Consequently, amplifier gain scales according to rout5 and rout6, and equation (1) follows by showing that rout5 and rout6 for the circuit of FIG. 1 with auxiliary amplifiers 120 and 122 are each αv times rout5 and rout6, respectively, for the circuit of FIG. 1 without auxiliary amplifiers 120 and 122. This easily follows by noting that the gate-to-source voltage vgs5 of transistor 5B is now given by
v gs5=−α v v s5 =−v s5(1+αv). (11)
 Applying equation (11) to the low-frequency small-signal circuit for transistor 5B yields
 Equation (12) is identical to equation (4) if gm5 in equation (4) is replaced with gm5(1+αv) Consequently, rout5 and rout6 are now given, respectively, by
rout5 ≈g m5(1+αv)r ds5 r ds2 ≈g m5αv r ds5 r ds2, (13)
rout6 ≈g m6αv r ds6 r ds1, (14)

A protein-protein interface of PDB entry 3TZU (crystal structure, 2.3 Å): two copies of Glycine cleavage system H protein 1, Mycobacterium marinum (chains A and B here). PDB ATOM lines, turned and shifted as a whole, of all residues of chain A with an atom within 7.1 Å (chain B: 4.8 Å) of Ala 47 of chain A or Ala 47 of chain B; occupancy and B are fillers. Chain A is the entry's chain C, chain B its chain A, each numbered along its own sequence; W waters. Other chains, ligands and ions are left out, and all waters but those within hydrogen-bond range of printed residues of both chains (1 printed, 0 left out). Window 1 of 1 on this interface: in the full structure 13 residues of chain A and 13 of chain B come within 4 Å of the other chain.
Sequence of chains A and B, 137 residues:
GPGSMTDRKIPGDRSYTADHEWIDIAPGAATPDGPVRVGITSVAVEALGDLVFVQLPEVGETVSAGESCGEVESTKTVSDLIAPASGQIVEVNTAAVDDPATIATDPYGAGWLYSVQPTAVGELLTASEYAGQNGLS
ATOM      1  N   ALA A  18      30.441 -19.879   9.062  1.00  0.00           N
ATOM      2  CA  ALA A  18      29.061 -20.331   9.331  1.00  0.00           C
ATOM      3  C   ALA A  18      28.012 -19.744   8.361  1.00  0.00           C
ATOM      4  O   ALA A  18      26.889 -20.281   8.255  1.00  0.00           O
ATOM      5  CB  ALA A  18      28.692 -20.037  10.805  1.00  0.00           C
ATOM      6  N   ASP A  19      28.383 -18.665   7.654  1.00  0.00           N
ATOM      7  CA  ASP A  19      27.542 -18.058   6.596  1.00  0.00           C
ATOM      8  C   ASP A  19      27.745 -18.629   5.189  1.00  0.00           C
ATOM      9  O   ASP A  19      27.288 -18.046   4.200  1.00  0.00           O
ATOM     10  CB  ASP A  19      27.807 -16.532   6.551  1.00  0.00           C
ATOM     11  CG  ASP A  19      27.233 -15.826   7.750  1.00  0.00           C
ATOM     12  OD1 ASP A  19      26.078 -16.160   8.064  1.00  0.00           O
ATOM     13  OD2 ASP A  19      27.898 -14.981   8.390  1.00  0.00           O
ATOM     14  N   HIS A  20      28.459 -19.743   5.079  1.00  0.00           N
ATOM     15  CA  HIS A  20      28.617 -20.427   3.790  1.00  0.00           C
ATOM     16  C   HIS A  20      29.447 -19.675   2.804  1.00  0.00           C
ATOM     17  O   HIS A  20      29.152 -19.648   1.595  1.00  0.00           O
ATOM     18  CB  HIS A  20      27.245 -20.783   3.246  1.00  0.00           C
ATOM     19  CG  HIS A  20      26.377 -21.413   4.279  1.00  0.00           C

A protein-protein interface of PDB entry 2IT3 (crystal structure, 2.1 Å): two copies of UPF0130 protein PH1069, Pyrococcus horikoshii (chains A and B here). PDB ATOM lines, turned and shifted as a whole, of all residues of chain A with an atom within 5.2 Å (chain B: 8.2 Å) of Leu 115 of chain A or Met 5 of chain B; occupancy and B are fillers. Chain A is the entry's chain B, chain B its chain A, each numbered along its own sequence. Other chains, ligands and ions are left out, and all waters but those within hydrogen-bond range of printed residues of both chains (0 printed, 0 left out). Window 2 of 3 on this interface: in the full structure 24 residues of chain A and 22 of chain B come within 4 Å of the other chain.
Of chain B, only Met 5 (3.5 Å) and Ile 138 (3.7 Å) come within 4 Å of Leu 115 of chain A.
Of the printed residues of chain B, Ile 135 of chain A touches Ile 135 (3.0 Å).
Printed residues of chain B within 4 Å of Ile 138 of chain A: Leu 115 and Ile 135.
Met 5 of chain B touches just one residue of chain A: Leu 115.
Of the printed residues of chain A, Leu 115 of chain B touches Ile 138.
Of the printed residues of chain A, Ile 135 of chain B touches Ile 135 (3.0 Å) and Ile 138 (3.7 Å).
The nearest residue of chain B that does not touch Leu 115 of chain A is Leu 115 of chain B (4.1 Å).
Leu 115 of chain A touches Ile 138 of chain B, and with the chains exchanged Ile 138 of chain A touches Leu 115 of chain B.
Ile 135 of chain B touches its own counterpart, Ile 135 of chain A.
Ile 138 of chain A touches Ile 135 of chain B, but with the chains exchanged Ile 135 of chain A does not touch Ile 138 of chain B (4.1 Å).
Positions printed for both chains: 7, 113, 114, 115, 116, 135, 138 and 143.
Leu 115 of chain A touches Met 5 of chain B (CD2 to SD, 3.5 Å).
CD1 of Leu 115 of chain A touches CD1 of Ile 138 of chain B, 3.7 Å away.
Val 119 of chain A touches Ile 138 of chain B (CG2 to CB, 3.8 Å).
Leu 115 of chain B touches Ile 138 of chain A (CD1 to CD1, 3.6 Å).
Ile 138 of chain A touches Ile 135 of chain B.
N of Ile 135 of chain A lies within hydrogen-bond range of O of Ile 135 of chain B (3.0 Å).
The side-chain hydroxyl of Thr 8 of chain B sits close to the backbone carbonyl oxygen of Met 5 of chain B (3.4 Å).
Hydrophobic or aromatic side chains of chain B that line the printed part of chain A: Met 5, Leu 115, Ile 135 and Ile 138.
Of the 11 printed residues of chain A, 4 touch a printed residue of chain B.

and equation (1) therefore follows.
 Various modifications may be made to the described embodiments without departing from the scope of the invention as claimed below
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|Cooperative Classification||H03F2203/45292, H03F3/45654, H03F3/45219, H03F2203/45302, H03F2203/45028|
|European Classification||H03F3/45S1B3B, H03F3/45S3B1A3|
|Nov 6, 2001||AS||Assignment|
|Aug 18, 2006||FPAY||Fee payment|
Year of fee payment: 4
|Oct 4, 2010||REMI||Maintenance fee reminder mailed|
|Feb 25, 2011||LAPS||Lapse for failure to pay maintenance fees|
|Apr 19, 2011||FP||Expired due to failure to pay maintenance fee|
Effective date: 20110225